We’re helping people die well — because dying matters

Helix Centre
Jun 12 · 6 min read

Dr Justine Alford, Communications Manager, Institute of Global Health Innovation, June 2019

Stay active. Eat more greens and grains. Drink less alcohol. Detox from digital. Work fewer hours. Take up a hobby. …Plan my end of life care?

We spend so long thinking about how to live well, yet many of us neglect to consider how we can die well. More than 3 in 4 of us say we want to die at home, but half of us in England will die in hospital. There’s a clear mismatch between our wishes and what happens in reality. We need to talk about this, and start opening up the conversation on this emotive but important subject.

“We don’t tend to discuss death and end of life care; people like to talk about getting better,” says Matthew Harrison, senior designer at the Helix Centre for design in healthcare. “But we know people spend much of their last year of life in hospital, more than necessary for medical reasons, through lack of planning in terms of stating what they do or don’t want when they reach this stage.”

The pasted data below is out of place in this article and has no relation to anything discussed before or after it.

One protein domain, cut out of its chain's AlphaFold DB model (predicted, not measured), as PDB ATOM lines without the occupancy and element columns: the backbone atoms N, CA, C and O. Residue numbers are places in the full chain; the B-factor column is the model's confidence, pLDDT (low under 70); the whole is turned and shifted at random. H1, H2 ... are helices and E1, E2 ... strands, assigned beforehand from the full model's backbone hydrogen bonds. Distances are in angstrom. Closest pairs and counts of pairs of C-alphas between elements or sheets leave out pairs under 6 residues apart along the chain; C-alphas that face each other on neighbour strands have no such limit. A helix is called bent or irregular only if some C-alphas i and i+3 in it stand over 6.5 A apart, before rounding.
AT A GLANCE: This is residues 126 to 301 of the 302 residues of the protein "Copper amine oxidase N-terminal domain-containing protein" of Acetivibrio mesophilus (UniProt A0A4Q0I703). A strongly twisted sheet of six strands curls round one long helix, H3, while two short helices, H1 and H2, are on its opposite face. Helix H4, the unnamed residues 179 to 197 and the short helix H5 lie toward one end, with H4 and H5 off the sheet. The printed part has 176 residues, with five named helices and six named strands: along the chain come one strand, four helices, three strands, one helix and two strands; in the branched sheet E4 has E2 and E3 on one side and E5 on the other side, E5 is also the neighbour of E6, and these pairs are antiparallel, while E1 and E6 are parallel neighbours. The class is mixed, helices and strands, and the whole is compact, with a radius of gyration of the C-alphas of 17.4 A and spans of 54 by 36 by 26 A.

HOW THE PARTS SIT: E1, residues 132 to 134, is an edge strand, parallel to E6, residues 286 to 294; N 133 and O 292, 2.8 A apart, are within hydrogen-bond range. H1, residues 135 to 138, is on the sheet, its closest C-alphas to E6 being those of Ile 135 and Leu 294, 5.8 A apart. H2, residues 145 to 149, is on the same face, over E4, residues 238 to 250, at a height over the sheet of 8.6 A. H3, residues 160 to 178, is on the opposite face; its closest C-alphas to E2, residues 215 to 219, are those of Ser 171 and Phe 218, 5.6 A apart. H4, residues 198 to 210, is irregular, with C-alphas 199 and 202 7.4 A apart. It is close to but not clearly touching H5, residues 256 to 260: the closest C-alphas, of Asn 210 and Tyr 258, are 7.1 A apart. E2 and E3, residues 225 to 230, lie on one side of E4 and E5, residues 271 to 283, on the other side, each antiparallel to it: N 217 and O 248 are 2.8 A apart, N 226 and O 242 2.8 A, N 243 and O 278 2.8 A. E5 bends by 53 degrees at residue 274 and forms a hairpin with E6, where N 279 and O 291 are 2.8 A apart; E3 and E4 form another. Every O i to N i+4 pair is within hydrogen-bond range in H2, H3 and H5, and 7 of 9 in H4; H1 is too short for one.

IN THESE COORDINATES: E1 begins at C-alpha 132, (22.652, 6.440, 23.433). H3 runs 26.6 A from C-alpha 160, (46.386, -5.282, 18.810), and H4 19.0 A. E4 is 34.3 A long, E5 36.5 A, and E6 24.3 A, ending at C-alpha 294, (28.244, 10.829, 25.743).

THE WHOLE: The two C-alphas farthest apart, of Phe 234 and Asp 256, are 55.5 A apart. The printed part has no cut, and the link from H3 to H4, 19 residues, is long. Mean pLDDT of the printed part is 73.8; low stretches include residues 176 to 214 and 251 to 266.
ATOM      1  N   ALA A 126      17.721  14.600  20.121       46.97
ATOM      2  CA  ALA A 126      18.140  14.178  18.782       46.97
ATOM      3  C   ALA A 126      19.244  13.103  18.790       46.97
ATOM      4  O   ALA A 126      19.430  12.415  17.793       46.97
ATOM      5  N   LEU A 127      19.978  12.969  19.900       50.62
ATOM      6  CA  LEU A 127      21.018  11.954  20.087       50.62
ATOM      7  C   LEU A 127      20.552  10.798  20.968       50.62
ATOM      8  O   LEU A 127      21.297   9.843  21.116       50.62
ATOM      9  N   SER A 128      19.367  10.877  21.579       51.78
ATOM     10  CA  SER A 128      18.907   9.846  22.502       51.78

Matthew’s one of a team of designers and researchers at Helix who are working to bring positive change for end of life care, empowering people to take charge of this difficult process. They’ve developed a clinical decision-making tool to document people’s preferences for emergency care, when a person is unable to make decisions for themselves. Called ReSPECT, this has been rolled out across NHS sites. Now they’re working on another care planning product, an online platform called Amber Plans, which is engaging even more people in dialogue about death and dying. This work is being carried out in partnership with Digital Care Planning, Helix Centre’s spin out company that aims to make illness and end of life planning mainstream.